A/N: Hopping on the bandwagon here :D I am doing this to hopefully eradicate the rabid plot bunnies that are bouncing around in my head, and stopping me from working on The Counterfeit. Though I think it way have just spawned more...therefore, if you feel so inspired, take them! Please! Just tell me about it so I can read them :) The prompt table is KCS's from the watson_woes live journal. There will 100 sentences posted in increments of 20.
Holmes didn't realize Watson had become such an irreplaceable part of his investigations until, when a crazed gunman pointed two revolvers at them, he instinctually moved to place the doctor behind him.
Holmes' first glimpse of Watson's temper was one the day they moved in, when the man couldn't manage a heavy box up the two flights of stairs; the first time the temper was directed at him, he found he pitied the weakness in Watson, to have such ire directed at it.
After the shadows under his eyes grew so deep that even Lestrade worried, he finally fell asleep, curled into his armchair across from Watson's watchful eyes, and stubbornly refusing to lay on the couch or go–heaven forbid- to his own bed.
The silence in the flat was unnerving, and as Watson ascended the stairs after a long holiday, his stomach tightened in worry at what he would find at the top.
He wrote –and sent!- letter after letter, awkwardly trying to keep up a pretense of normality; he never knew how valued those pages were on the front lines in Europe.
"Holmes, you're bleeding," had been a much used statement, much to Watson's dismay, however on this occasion, Watson wondered how a man so stoic about mortal injury, could pout so badly over a cut finger.
Watson didn't know what demons from the past had cropped up now to keep Holmes from sleep, all he knew was that Holmes could not keep going on like this.
When every component to his trap was sprung with precision and Watson was left standing dripping wet, and covered with feathers, Holmes couldn't help going into a laughing fit at his outraged face.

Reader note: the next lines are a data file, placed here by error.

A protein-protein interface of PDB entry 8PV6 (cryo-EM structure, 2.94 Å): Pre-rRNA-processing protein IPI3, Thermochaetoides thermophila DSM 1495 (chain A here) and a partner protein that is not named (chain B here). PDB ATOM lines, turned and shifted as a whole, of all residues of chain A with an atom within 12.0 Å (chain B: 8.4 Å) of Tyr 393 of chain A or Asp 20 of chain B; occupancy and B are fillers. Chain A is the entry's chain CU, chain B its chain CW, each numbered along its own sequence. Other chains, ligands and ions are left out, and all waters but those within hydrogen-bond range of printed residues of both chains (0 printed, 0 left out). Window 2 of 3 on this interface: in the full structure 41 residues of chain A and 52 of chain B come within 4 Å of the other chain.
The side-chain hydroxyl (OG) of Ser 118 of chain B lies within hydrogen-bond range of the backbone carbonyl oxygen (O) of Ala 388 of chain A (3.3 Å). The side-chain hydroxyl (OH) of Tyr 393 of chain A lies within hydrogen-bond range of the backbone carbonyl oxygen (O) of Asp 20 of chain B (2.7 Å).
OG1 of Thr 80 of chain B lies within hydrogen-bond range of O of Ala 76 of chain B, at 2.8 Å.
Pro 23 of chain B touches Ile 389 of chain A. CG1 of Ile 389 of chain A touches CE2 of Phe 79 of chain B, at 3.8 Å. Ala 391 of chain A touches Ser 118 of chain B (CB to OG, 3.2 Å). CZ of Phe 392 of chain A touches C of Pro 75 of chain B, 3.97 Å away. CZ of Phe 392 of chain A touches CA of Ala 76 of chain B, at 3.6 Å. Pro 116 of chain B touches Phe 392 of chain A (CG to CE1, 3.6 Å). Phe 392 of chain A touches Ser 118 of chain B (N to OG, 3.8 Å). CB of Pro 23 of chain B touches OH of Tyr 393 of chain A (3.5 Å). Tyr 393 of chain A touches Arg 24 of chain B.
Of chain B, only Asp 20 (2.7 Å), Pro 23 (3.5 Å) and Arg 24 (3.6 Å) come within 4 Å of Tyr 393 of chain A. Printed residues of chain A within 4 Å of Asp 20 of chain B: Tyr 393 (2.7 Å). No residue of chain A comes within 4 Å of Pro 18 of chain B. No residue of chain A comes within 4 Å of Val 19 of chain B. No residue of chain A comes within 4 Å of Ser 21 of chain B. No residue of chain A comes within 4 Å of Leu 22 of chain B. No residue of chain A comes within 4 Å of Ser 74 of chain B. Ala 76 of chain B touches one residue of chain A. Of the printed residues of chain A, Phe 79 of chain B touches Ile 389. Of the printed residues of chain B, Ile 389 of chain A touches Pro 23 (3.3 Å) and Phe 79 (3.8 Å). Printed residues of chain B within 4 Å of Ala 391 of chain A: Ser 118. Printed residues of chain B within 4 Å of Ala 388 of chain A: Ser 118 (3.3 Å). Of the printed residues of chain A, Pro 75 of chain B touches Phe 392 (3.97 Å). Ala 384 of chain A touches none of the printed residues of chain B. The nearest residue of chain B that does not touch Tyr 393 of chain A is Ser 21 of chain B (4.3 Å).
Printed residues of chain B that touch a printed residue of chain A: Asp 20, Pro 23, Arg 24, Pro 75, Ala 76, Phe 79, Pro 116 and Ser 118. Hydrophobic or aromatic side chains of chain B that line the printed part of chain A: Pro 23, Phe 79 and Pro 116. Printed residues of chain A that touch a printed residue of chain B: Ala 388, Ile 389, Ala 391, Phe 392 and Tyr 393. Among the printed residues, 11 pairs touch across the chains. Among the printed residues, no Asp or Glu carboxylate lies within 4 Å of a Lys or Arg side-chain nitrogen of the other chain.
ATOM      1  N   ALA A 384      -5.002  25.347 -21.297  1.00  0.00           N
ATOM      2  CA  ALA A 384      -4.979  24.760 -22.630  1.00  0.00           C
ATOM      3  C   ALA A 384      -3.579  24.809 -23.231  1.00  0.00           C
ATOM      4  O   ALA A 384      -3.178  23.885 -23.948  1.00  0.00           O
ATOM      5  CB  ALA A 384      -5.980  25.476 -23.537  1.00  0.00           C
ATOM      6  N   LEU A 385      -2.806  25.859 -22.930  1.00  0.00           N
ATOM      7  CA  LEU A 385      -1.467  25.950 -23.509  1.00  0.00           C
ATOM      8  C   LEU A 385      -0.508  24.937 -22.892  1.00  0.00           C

Holmes had known that Afghanistan had been terrible; but when Watson, under the influence of a high fever unleashed the full horror of that time upon him, he had nightmares for days of desert sands, and Jezail rifle-fire.
The light coming in through the high barred window was just enough to see the handiwork of their captors on the face of the man he held in his arms.
He knew well the thrill of being followed, of angry men closing in around him, of many some ones wanting him dead and gone, even the business end of a revolver was a familiar thing; but never had he felt such terror at the feel of warm blood on his hands, and his friend lying at his feet.
"Doctor, you cannot go," was the entreaty, but Watson wanted to be present to see his dear friend honoured by the Queen, and a case of the sniffles wasn't going to stop him –even if he got scandalized looks for sneezing in front of royalty.
An observer would have giggled to see two grown men hiding in the washroom outside of Lady Mildred Bulstrome's ballroom, avoiding the asserted judgments and matchmaking attempts made by that foul woman.
Winters on the continent were always bitter, but in Watson's experience, he had never seen one so arctic as the one night they spent clinging to each other for warmth, after an upset carriage chase on the plains of northern France.
Swimming in an Italian lake after the conclusion of a successful case was all well and good; but Watson thought they perhaps would not be doing it again, after spending the night treating Holmes for a rather nasty sunburn.
Holmes did not let Watson's marriage affect his work, he did not fall into one of his "black moods"; but when he would turn to Watson's customary chair, a chain of excited deductions on his lips, to see the empty cushions staring back, he couldn't deny that he missed the man.
"You idiotic fool," and other insults served to keep Watson blinking as unsteady hands attempted to stem the blood flow, because, of course, Watson would be the one to jump in front of him, and the family they were protecting.
"Guilty" pronounced the judge, and Watson would wake in a sweat, because he knew that given sufficient motivation, Holmes would make an excellent and capable criminal.
After a dehabilitating injury to his left shoulder, Holmes was given a new appreciation for Watson's forbearance day to day, as even mounting the stairs caused pain, and he had two functioning legs.
On the second day, Watson worried, on the eighth he went to the Yard, on the fifteenth, to Mycroft; on the twentieth, when Holmes showed up none the worse for the wear in his armchair, Watson was either too busy being furious to feel relief, or vice versa.
TBC :D Please review